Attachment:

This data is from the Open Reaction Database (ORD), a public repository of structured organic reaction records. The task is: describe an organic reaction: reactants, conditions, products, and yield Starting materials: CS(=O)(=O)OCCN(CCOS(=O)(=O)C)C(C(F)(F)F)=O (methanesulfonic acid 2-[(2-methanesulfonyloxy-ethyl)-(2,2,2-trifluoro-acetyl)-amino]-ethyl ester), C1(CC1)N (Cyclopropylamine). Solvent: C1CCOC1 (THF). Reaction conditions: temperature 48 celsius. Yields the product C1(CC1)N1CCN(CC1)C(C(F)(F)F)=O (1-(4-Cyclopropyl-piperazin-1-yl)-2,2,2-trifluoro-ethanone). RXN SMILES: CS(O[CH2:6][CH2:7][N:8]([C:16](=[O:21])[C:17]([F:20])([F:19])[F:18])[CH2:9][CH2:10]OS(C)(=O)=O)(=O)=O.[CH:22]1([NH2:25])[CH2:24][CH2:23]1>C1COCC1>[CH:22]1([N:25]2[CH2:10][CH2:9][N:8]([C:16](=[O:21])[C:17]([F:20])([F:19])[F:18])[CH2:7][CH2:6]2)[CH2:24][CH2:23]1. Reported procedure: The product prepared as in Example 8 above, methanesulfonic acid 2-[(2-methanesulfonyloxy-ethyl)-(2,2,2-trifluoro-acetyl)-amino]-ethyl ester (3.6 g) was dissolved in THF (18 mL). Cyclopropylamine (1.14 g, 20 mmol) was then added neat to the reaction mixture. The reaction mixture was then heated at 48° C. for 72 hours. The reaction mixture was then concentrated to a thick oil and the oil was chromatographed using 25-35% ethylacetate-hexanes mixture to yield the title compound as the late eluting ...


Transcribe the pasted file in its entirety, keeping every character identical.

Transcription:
This data is from the Open Reaction Database (ORD), a public repository of structured organic reaction records. The task is: describe an organic reaction: reactants, conditions, products, and yield Starting materials: CS(=O)(=O)OCCN(CCOS(=O)(=O)C)C(C(F)(F)F)=O (methanesulfonic acid 2-[(2-methanesulfonyloxy-ethyl)-(2,2,2-trifluoro-acetyl)-amino]-ethyl ester), C1(CC1)N (Cyclopropylamine). Solvent: C1CCOC1 (THF). Reaction conditions: temperature 48 celsius. Yields the product C1(CC1)N1CCN(CC1)C(C(F)(F)F)=O (1-(4-Cyclopropyl-piperazin-1-yl)-2,2,2-trifluoro-ethanone). RXN SMILES: CS(O[CH2:6][CH2:7][N:8]([C:16](=[O:21])[C:17]([F:20])([F:19])[F:18])[CH2:9][CH2:10]OS(C)(=O)=O)(=O)=O.[CH:22]1([NH2:25])[CH2:24][CH2:23]1>C1COCC1>[CH:22]1([N:25]2[CH2:10][CH2:9][N:8]([C:16](=[O:21])[C:17]([F:20])([F:19])[F:18])[CH2:7][CH2:6]2)[CH2:24][CH2:23]1. Reported procedure: The product prepared as in Example 8 above, methanesulfonic acid 2-[(2-methanesulfonyloxy-ethyl)-(2,2,2-trifluoro-acetyl)-amino]-ethyl ester (3.6 g) was dissolved in THF (18 mL). Cyclopropylamine (1.14 g, 20 mmol) was then added neat to the reaction mixture. The reaction mixture was then heated at 48° C. for 72 hours. The reaction mixture was then concentrated to a thick oil and the oil was chromatographed using 25-35% ethylacetate-hexanes mixture to yield the title compound as the late eluting ...